This blog on my nascent website is in response to a request from several of my friends and former students who felt the need for a guide through the Commedia. Without knowing the tradition, they desired to participate in Lectura Dantis, and perhaps in our own ways we can do this scattered though we are as a disparate community across the globe. My hope is that as we read the cantos together, we might share in discoveries and insights without the polarized atmosphere of disagreement and conflict that seems to be part of every educational, cultural and political interaction today. Dante’s Divine Comedy is deep enough and great enough to bear up under almost any approach and interest.
- Dorothy Sayers in her translation and commentary finds Christian theological truths at every level
- Professor Giovanni Mazzotta in his lectures at Yale on Dante [see iTunes U.] focuses on neo-Platonic philosophy and the richness of the Italian language
- Robert and Jean Hollander of Princeton look at the depths of allegorical and literary richness in their notes and translation
- Helen M. Luke in her lectures and subsequent book focuses on Jungian archetypes that she finds throughout
- T. S. Eliot stated that Shakespeare and Dante literally divided the world between them and one could find just as much in one canto of the Divine Comedy as one does in an entire play of Shakespeare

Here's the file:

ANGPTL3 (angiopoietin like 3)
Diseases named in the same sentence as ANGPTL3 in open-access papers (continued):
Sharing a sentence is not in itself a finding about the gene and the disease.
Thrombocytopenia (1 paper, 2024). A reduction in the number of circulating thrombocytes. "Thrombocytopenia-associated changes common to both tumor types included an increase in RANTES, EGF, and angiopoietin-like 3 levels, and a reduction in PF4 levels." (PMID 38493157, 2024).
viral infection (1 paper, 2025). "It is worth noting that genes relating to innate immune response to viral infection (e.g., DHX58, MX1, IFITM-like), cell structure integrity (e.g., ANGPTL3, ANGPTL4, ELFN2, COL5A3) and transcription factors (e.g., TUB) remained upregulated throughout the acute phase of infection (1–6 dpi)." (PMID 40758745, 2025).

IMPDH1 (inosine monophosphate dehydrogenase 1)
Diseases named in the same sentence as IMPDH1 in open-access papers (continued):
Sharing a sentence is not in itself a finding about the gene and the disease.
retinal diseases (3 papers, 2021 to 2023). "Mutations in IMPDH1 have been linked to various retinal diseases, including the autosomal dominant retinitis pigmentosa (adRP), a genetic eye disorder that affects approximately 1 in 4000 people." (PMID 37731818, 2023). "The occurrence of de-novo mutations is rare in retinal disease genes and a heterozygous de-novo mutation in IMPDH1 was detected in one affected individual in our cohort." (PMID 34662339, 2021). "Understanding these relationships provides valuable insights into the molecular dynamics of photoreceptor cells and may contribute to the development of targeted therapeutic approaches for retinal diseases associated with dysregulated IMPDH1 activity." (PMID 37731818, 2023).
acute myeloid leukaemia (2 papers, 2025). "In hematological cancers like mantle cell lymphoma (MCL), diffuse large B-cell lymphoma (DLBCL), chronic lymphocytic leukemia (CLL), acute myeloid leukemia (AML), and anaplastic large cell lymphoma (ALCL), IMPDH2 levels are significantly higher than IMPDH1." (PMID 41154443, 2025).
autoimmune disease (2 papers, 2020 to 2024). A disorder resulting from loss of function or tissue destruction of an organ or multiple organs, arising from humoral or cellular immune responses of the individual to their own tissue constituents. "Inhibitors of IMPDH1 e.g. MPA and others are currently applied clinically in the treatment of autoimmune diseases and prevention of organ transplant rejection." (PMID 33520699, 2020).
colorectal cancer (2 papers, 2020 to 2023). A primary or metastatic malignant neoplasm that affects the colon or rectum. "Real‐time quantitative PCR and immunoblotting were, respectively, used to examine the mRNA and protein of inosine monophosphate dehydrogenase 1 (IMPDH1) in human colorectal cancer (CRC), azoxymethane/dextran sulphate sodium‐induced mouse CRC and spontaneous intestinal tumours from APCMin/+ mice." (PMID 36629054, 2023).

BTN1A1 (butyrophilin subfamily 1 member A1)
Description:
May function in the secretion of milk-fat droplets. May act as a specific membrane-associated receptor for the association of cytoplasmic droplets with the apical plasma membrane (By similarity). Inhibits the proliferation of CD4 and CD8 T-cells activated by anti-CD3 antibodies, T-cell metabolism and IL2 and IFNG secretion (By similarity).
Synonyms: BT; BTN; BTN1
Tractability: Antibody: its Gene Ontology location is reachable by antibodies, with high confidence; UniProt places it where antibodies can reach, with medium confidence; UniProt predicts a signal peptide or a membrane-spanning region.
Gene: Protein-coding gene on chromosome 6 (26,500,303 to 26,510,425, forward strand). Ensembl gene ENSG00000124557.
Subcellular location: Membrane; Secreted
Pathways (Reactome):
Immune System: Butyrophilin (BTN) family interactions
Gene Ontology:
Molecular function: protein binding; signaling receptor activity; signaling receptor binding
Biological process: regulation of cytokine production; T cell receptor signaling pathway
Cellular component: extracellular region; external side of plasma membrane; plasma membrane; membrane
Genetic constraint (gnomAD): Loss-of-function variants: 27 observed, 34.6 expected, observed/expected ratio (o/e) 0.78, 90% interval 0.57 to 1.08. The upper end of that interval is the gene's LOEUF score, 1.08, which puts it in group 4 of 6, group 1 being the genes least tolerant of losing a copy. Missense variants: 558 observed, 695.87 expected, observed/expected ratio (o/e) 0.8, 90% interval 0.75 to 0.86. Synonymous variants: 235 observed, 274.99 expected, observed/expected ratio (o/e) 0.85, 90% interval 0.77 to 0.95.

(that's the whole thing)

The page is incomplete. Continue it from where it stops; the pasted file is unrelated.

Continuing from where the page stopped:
- Louis Boyer claims in his classic works of the ‘50’s and ‘60’s that Dante is the greatest medieval Christian mystic
And in truth, each and every approach continually uncovers more and more nuggets from the Divine Comedy to justify and support that particular point of view. This work is staggeringly rich. It rewards renewed re-readings from many different perspectives. In truth, I have come to it at least seven times in the last fifteen years, and found insights that still surprise and delight me.
In my recent reading of St. Ephrem’s Commentary on the Diatessaron, I came across an apt description of Dante’s work, even though Ephrem was describing Holy Scripture. He was concerned that people would be intimidated by the Holy Word and would, in fact, refuse to read it because it seemed too deep. In modern terms it would be rather like drinking from a fire-hose. Ephrem says, even if you get a smattering from this rich flow, it will be worth it, and one can go back to it. Indeed, he writes, it is a GOOD THING that you can’t learn it all in one reading. It will feed you time and time and time again. So too, with the Commedia.
...Be glad then that you are overwhelmed, and do not be saddened because he has overcome you. A thirsty man is happy when he is drinking, and he is not depressed because he cannot exhaust the spring. So let this spring quench your thirst, and not your thirst the spring. For if you can satisfy your thirst without exhausting the spring, then when you thirst again you can drink from it once more; but if when your thirst is sated the spring is also dried up, then your victory would turn to your own harm. Be thankful then for what you have received, and do not be saddened at all that such an abundance still remains.
So too, with the Commedia.
In my next posting we will look at different translations and resources for the journey. We will also define a bit what this blog is, and is not. Join me on the journey! Lectura Dantis can enrich us all if we give ourselves to it in good faith and trust and, let’s face it, patience.